Kali Is an Art World Sensation, 40 Years after She Hid Her Work Away

Taki Wise, who cofounded New York’s Staley-Wise Gallery in 1981, has studied the work of hundreds of photographers. But she has never seen anything quite like the images on the gallery’s walls right now.

“When you get close to one of the prints, you might see a mosquito stuck to it,” says Wise, explaining that the artist, who went by the name Kali, processed her photos in her Palm Springs swimming pool, so all kinds of things adhered to their surfaces. In Kali’s view, this was a feature, not a bug.

According to her former son-in-law, the photographer Len Prince, Kali thought of the black-and-white prints she produced in her darkroom as starting points. A print became art when she jumped into the shallow end of the pool with it, poured dyes over it and danced with it, sometimes for hours. The results were moody and psychedelic abstractions layered onto already haunting images.

Kali, born Joan Marie Yarusso in 1932, was a Long Island housewife in the early 1960s — her married name was Archibald — to decamp to Southern California, leaving her husband and children behind. She rechristened herself Kali (after the Hindu goddess of time, doomsday and death) and joined the burgeoning youth culture.

 Kali, whose birth name is Joan Marie Yarusso, in a passport photo from the 1960s
Kali, whose birth name was Joan Marie Yarusso, in a passport photo from September 11, 1966

Her most distinctive creations were the photographs — among them portraits of a young Cindy Sherman — that she printed at 16 by 20 inches and then augmented in the pool. She called the process Artography, even taking the time to trademark the word.

Kali’s exuberant pictures perfectly captured the mood of the ’60s. That meant they also reflected the mood of New York in the summer of 2021, when a vibrant youth culture seemed to be emerging in Lower Manhattan, where Staley-Wise is based. That’s one reason Wise and her cofounder, Etheleen Staley, decided to show her work only a few months after it came to their attention. “It seemed like there was something right about it, now,” Wise says.

The pictures (which Kali stopped creating around 1974) were brought to Staley-Wise by Prince, who has shown his own portrait and fashion photography at the gallery for 30 years. For much of the 1970s and ’80s, Prince was married to Kali’s daughter, Susan, but incredibly, he never knew that his mother-in-law (by then married to a successful lawyer in Pacific Palisades) had been a photographer.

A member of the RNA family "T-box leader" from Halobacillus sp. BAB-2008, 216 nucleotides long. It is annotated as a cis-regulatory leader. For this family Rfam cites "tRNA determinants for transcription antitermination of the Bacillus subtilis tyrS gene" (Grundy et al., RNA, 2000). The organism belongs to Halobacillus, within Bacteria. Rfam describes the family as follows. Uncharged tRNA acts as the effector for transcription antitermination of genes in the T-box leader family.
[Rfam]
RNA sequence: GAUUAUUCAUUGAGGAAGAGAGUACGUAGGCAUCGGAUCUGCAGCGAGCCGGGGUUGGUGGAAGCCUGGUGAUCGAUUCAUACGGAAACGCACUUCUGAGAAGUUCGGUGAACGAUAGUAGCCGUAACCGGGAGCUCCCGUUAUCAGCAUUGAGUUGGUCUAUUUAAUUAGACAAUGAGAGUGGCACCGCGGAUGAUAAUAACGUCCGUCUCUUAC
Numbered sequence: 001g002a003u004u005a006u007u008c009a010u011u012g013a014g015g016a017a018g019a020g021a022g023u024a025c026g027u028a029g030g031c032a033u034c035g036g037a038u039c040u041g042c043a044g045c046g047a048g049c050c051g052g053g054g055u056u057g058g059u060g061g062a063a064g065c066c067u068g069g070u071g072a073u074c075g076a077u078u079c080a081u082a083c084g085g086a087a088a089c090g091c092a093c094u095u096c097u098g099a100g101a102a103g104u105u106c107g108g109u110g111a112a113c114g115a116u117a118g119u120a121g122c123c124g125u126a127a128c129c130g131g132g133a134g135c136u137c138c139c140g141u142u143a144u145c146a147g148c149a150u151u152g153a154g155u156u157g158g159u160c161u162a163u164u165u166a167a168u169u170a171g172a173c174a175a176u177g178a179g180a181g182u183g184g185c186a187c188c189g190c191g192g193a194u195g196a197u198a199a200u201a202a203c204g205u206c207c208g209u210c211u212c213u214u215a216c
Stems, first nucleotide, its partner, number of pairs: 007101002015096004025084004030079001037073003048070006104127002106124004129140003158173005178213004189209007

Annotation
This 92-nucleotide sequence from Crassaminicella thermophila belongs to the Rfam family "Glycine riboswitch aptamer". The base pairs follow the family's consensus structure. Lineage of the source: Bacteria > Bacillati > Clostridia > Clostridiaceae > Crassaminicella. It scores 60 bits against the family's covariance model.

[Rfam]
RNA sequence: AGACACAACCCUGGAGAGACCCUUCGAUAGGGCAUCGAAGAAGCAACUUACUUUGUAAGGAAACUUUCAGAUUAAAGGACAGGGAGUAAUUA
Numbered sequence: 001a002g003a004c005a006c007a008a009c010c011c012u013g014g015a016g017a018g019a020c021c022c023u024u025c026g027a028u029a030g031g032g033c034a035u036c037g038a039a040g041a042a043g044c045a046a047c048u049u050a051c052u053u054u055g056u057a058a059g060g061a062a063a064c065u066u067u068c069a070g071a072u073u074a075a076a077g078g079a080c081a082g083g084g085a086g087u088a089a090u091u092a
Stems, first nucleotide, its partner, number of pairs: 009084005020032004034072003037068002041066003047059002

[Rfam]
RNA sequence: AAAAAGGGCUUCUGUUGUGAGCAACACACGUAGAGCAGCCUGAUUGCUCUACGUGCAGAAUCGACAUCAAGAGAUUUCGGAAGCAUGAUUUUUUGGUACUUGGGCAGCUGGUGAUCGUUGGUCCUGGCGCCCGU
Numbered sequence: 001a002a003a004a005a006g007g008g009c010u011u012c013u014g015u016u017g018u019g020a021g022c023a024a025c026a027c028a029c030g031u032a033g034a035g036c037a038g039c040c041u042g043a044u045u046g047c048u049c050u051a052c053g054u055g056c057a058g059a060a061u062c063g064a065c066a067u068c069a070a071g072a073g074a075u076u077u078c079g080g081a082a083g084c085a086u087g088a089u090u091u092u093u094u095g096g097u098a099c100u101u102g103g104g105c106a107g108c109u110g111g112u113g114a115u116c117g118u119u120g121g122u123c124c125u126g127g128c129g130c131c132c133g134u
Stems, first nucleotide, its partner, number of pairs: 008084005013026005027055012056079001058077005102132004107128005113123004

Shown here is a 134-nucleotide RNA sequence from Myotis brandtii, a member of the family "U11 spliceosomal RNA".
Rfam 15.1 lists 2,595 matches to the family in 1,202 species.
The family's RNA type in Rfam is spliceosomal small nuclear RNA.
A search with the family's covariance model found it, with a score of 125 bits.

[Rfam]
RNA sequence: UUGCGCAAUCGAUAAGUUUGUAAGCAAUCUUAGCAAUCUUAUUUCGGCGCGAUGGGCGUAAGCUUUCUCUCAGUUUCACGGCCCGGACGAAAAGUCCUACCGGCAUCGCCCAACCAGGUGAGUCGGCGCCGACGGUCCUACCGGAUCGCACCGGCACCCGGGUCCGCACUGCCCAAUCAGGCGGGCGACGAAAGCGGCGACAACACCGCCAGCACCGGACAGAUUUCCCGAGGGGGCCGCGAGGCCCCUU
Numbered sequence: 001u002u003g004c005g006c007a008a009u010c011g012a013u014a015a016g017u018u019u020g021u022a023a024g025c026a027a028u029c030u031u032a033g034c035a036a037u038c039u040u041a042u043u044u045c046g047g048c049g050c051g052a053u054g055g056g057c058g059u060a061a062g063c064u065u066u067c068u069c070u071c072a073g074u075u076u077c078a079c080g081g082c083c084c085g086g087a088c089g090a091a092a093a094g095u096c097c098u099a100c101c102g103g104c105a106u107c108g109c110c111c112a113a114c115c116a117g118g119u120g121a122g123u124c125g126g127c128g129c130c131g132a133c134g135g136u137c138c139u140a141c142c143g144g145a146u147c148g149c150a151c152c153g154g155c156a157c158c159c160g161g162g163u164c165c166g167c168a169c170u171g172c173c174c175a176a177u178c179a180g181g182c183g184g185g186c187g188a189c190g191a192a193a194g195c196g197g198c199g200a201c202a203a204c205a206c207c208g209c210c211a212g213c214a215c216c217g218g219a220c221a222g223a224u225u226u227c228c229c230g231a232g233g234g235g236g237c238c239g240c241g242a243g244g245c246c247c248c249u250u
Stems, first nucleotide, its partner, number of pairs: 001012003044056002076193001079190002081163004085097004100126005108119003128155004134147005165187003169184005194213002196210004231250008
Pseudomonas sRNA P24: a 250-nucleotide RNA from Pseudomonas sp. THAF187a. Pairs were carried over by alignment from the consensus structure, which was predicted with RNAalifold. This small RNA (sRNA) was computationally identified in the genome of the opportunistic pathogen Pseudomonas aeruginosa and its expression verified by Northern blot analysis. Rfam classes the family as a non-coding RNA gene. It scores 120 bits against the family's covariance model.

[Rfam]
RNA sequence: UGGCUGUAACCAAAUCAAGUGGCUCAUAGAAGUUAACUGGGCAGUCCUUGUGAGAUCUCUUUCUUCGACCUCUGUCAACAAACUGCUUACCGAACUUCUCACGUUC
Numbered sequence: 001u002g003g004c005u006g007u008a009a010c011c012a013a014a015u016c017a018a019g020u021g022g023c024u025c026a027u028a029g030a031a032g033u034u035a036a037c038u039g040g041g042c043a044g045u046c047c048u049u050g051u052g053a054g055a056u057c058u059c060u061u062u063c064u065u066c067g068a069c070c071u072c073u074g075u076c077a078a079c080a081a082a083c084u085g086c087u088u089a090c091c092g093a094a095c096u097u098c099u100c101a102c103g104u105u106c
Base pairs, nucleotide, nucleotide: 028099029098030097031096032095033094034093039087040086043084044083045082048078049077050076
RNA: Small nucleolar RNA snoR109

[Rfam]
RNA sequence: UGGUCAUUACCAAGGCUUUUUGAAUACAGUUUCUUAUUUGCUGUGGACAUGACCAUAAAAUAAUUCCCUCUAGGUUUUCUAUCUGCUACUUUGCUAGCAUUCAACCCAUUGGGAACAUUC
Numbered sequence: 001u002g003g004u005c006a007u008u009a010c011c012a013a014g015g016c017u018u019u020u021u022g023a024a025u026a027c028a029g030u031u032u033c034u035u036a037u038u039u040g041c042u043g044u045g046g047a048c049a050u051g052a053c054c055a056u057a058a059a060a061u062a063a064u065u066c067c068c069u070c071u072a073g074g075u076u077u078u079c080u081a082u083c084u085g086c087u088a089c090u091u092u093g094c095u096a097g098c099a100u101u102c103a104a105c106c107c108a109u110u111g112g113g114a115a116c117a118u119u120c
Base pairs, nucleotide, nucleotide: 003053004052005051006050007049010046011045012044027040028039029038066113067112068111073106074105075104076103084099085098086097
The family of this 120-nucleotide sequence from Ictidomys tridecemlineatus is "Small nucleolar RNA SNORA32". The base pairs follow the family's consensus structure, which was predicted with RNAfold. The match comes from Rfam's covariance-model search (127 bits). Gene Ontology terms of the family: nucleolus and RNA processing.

“We never talked about what she did,” Prince says. “To me, she was just an eccentric.” Susan knew a little more than he did. But in 2016, after moving her mother to a nursing home, she discovered a bunch of locked suitcases, marked with skulls and crossbones, in her mother’s house. Inside were hundreds of Kali’s Artographs.

Susan had a stroke — literally, Prince says. When she regained her ability to speak, one of the first things she did was call Prince, with whom she hadn’t been in touch for 30 years. “I’m kind of in a jam,” he remembers her saying. “Would you look at her photographs and tell me what you think?” She sent him one of the white suitcases. “I opened it, and I was, ‘Oh, my God!’ I had never seen anything like it.”

Kali: Male Surfers, Carmel, CA, 1967

He called Susan and said, “I think your mom was a genius. These are crazy great.” Susan began shipping more work to Prince’s house in Upstate New York, which he completely reorganized so he could sort through, catalogue and photograph the massive trove.

In addition to some 740 Artographs, there were two other bodies of work: First were hundreds of images that Kali had projected onto Polaroid film in a darkroom, creating eerie, layered effects. Second were some 83 rolls of undeveloped 35 mm film that turned out to contain images of video screens on which Kali, in the early 2000s, monitored the sky above her house for UFOs.

Last year, Prince and art director Sam Shahid produced a four-volume compendium of Kali’s artistic output, with an introduction by journalist and filmmaker Matt Tyrnauer; a smaller book is coming out in 2022. (Both are from powerHouse.) Altogether, Prince has spent five years sorting through Kali’s oeuvre, a job that is ongoing and for which he says he has received no compensation. 

He sold most of the original work (on his ex-wife’s behalf) to Emory University, where his own archives are located. He withheld just 20 Artographs, 17 of which are at Staley-Wise through December 4 — and also available on 1stDibs. (Unless Emory begins selling pictures from its archive, these are the only original Artographs that will ever be available for purchase.)

Kali: Face (Blue and Green), Palm Springs, CA, 1968
Face (Blue and Green), Palm Springs, CA, 1968

The Staley-Wise show also has Kali’s notebooks, containing sketches and details about the UFO sightings, as well as 22 of the Polaroids and 26 photos of surveillance camera screens. The latter have their own room at the gallery. As Wise explains, “They’re wonderful, and they needed special lighting.”

The gallery is also selling 30 blowups of Kali Artographs made from photos Prince took using a Leica camera. The resolution is so high, Prince says, that he can create prints as big as 9 by 12 feet. The ones at Staley-Wise are up to 40 by 50 inches.

Prince has made Kali a star, the subject of countless articles, including a major piece in the New Yorker. “They’ve never published one of my photos, and my deceased former mother-in-law gets ten pages,” he says a bit ruefully. Does he mind?

“Not at all? My mission is to let the light shine on her. Now, it’s shining on her, and I’m proud.” Then he adds, “And wait until you see her paintings.”

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